014 - emma murray competitive edge interview

Emma Murray - Competitive Edge Interview Number 14

Competitive Edge Biographical Information

Your full name?
Emma Jane Murray
Date of Birth?
Place of Birth?
Hornsby, NSW
None. my Mum?
Currently Living?
Martial Stat us (name of your partner if you have one)?
I am not married but have a partner - Daniel Clark
Occupation (if you are unlucky enough to have one)?
Environmental Scientist working for Geoscience Australia
Shoe Size?
Hair colour?
Favourite shoe colour?
Most loved pair of runners you have ever had (brand and style)?
Asics Gel DS Trainers. I use them for everything - training, racing, rogaining, and
Favourite Race?
Not including competing at athletics carnivals and in cross- country races when I was
a wee schoolgirl (10 years ago now), I have only been racing since moving to
Canberra in 2000 and have not been in that many races - but since doing the 6 foot
marathon for the first time a few weeks ago. the 6 foot marathon has got to be my
favourite race so far. If you include rogaining as a "race", winning the 2003 NSW 24-
hour Champs with Adrian Sheppard was pretty fun. The course was set around Depot
Beach on the beautiful south coast.
Your top 3 running experiences/performances?
1st female - 2005 6 foot marathon, first overall - 2003 24-hour NSW rogaining
champs (with Adrian Sheppard), first womens team/5th overall 2004 Australian 24-
hour rogaining champs (with Julie Quinn). Can I have 4 top experiences and add
doing the Blue Mountains 3 Peaks, solo in under 24-hours.
Personal Bests for your favourite distances?
This is hard as I don't run on the track. I enjoy trail running/mountain running/cross
country – whatever you want to call it - and times for various distances depends on
the terrain. I like the variety and the chance to run through scenic countryside but I am
happy to try most things so might give some track/road races a go in the future. I
guess running 1 hour and 59 min for the 26 km north Canberra Two Peaks (Mt
Ainslie/Mt Majura) is a good yard stick? I was pretty pleased with that time and my
6-foot marathon time too (3 hours 44 min for 45 km and 1200m of climb), which was
a complete surprise.
Introduction - Before we begin the barrage of questions for Emma, I would like to
explain an achievement that Emma recently completed. It relates to "The Three
Peaks" challenge in the Blue Mountains. It is a 90km trek over three of the highest
peaks in the Blue Mountains that has over 5,500m of vertical climb. It starts in
Katoomba and is approximately 30km to the start of the first massive peak, 30km over
the three major peaks and then 30km back to Katoomba.
Emma recently joined three of our current male Australian 24 hour rogaining
champions (David Baldwin, Adrian Sheppard and Trevor Jacobs) in attempt at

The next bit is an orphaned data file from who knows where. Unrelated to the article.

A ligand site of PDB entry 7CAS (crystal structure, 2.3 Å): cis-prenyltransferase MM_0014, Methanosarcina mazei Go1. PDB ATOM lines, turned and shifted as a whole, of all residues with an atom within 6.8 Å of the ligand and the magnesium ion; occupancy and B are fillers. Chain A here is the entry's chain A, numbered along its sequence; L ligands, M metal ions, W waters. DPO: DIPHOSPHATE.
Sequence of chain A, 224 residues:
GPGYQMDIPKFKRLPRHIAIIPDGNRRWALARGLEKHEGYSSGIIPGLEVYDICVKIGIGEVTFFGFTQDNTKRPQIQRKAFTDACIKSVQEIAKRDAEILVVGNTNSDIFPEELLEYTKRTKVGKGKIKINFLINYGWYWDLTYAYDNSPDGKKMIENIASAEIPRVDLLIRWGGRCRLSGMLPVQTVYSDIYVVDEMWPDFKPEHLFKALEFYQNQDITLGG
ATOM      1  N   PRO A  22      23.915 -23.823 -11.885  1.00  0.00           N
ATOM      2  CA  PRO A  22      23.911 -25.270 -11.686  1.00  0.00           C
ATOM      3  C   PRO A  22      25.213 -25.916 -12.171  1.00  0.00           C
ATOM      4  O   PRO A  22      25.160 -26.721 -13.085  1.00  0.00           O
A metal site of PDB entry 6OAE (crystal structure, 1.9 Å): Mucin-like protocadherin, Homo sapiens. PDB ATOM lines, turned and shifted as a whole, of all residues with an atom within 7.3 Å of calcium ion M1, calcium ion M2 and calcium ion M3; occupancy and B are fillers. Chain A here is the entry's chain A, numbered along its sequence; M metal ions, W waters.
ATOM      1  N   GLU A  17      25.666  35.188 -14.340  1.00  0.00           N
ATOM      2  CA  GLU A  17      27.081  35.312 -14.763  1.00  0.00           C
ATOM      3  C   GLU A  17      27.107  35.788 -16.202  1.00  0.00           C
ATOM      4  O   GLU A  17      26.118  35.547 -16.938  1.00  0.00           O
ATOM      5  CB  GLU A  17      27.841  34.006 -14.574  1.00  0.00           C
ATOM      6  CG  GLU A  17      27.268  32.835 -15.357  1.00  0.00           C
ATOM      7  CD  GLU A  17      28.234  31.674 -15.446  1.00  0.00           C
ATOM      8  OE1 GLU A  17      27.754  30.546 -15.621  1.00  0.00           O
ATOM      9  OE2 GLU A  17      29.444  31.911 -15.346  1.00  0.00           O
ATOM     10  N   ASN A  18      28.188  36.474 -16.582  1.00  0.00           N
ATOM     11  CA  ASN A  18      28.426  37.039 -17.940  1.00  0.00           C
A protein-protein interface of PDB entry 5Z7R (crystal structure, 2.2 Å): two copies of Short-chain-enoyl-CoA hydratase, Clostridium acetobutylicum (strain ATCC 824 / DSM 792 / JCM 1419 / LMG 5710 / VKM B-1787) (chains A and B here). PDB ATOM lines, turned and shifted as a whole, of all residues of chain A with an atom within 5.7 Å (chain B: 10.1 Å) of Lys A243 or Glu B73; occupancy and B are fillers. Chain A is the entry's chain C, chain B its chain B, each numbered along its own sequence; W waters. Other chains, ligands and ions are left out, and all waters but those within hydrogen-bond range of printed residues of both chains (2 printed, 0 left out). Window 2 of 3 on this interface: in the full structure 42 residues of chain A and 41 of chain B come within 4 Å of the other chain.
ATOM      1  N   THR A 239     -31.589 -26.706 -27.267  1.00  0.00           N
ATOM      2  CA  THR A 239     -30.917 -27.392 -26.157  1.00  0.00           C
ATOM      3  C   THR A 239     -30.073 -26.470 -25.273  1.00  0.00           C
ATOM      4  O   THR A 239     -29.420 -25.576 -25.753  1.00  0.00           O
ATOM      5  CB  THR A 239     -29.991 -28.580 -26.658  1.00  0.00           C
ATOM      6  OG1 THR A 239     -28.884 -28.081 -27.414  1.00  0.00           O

completing this challenge in under 24 hours. Initially Emma thought she would be a
few hours slower than 'the guys' and thus decided to start the challenge two hours
before them, running from Katoomba into the darkness SOLO at 10pm Friday
As it turned out, 'the guys' never did catch up to Emma and Emma was eventually the
only one to complete this epic journey in under 24 hours, 'the guys' being over 100
minutes slower. Emma now joins a very small number of people who have completed
this challenge in under 24 hours. Onward to the questions.

Photos: Emma finishing the six foot track in a new record time of 3:44 (below) and
Emma with fellow ACTrunners Trevor Jacobs (above on left) and Daniel Green
(above on right).

Competitive Edge Interview
CE - The Competitive Edge would like to start with a few questions regarding
your recent performances. In your first attempt at the six foot track
marathon (45km trail race with over 1200m of vertical climb) you finished 8th
outright and broke the women's record by over 25 minutes. Talk us through
your race, how did you feel at the 16km, 26km, 38km and the finish? How did
it feel to finish so high up in a race with over 650km? How did it feel to be
so far under the old record?

EM - I felt pretty good and comfy the whole race. I especially enjoyed the run on the
single track down to the Coxs River. The track is like a rollercoaster and its fun
dodging around boulders and leaping down the short drops. I took the uphills steady
and tried to keep a good fast speed on the downhills. The encouragement from
spectators and the aid stations was awesome and kept my spirits high the whole race.
I think they had a lot to do with how I well I was feeling. I was totally blown away
with my time. I had no idea how I would go. I thought it may be possible for me to get
under 4 hours but I had never run any of the course before and had never run in a race
so big with so many competitors. I could have been 1st female or 50th female. I
had no idea how I would do so I was pretty surprised at the end.
CE - Did your six foot track performance exceed your expectations and do you
plan on running more of these types of events?

EM - Yes, I would certainly like to run more of these type of events and will train for
several over the coming years. However, rogaining is still a passion of mine so intend